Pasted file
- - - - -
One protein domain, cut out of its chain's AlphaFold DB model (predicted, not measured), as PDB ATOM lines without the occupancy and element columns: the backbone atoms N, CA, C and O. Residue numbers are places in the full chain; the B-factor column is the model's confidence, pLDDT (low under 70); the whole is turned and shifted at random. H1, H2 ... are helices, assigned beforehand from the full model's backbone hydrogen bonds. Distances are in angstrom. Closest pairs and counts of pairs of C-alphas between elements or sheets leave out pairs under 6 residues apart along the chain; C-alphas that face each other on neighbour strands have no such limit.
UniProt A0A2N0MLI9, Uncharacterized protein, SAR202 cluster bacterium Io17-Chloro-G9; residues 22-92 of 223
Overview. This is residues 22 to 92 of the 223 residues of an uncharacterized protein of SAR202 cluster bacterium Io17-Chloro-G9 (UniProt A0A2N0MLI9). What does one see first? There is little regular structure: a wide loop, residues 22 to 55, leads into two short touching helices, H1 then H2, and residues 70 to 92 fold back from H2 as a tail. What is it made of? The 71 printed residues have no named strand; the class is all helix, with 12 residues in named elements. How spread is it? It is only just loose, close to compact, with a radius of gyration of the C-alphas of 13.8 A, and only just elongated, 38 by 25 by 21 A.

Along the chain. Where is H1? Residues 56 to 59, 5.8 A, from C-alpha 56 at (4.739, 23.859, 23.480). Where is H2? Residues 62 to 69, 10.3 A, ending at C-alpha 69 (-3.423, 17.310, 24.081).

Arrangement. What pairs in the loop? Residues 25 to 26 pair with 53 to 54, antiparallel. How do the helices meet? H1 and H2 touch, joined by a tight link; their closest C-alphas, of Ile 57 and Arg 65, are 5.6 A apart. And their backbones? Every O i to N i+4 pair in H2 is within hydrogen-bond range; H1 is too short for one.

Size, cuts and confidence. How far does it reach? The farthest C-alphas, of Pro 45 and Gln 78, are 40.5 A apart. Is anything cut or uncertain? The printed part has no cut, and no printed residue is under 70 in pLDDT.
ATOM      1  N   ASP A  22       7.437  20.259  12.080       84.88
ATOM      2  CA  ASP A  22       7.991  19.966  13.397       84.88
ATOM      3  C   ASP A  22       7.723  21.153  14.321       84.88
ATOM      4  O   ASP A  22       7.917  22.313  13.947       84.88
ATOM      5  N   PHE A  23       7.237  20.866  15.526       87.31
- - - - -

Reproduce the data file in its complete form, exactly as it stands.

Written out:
One protein domain, cut out of its chain's AlphaFold DB model (predicted, not measured), as PDB ATOM lines without the occupancy and element columns: the backbone atoms N, CA, C and O. Residue numbers are places in the full chain; the B-factor column is the model's confidence, pLDDT (low under 70); the whole is turned and shifted at random. H1, H2 ... are helices, assigned beforehand from the full model's backbone hydrogen bonds. Distances are in angstrom. Closest pairs and counts of pairs of C-alphas between elements or sheets leave out pairs under 6 residues apart along the chain; C-alphas that face each other on neighbour strands have no such limit.
UniProt A0A2N0MLI9, Uncharacterized protein, SAR202 cluster bacterium Io17-Chloro-G9; residues 22-92 of 223
Overview. This is residues 22 to 92 of the 223 residues of an uncharacterized protein of SAR202 cluster bacterium Io17-Chloro-G9 (UniProt A0A2N0MLI9). What does one see first? There is little regular structure: a wide loop, residues 22 to 55, leads into two short touching helices, H1 then H2, and residues 70 to 92 fold back from H2 as a tail. What is it made of? The 71 printed residues have no named strand; the class is all helix, with 12 residues in named elements. How spread is it? It is only just loose, close to compact, with a radius of gyration of the C-alphas of 13.8 A, and only just elongated, 38 by 25 by 21 A.

Along the chain. Where is H1? Residues 56 to 59, 5.8 A, from C-alpha 56 at (4.739, 23.859, 23.480). Where is H2? Residues 62 to 69, 10.3 A, ending at C-alpha 69 (-3.423, 17.310, 24.081).

Arrangement. What pairs in the loop? Residues 25 to 26 pair with 53 to 54, antiparallel. How do the helices meet? H1 and H2 touch, joined by a tight link; their closest C-alphas, of Ile 57 and Arg 65, are 5.6 A apart. And their backbones? Every O i to N i+4 pair in H2 is within hydrogen-bond range; H1 is too short for one.

Size, cuts and confidence. How far does it reach? The farthest C-alphas, of Pro 45 and Gln 78, are 40.5 A apart. Is anything cut or uncertain? The printed part has no cut, and no printed residue is under 70 in pLDDT.
ATOM      1  N   ASP A  22       7.437  20.259  12.080       84.88
ATOM      2  CA  ASP A  22       7.991  19.966  13.397       84.88
ATOM      3  C   ASP A  22       7.723  21.153  14.321       84.88
ATOM      4  O   ASP A  22       7.917  22.313  13.947       84.88
ATOM      5  N   PHE A  23       7.237  20.866  15.526       87.31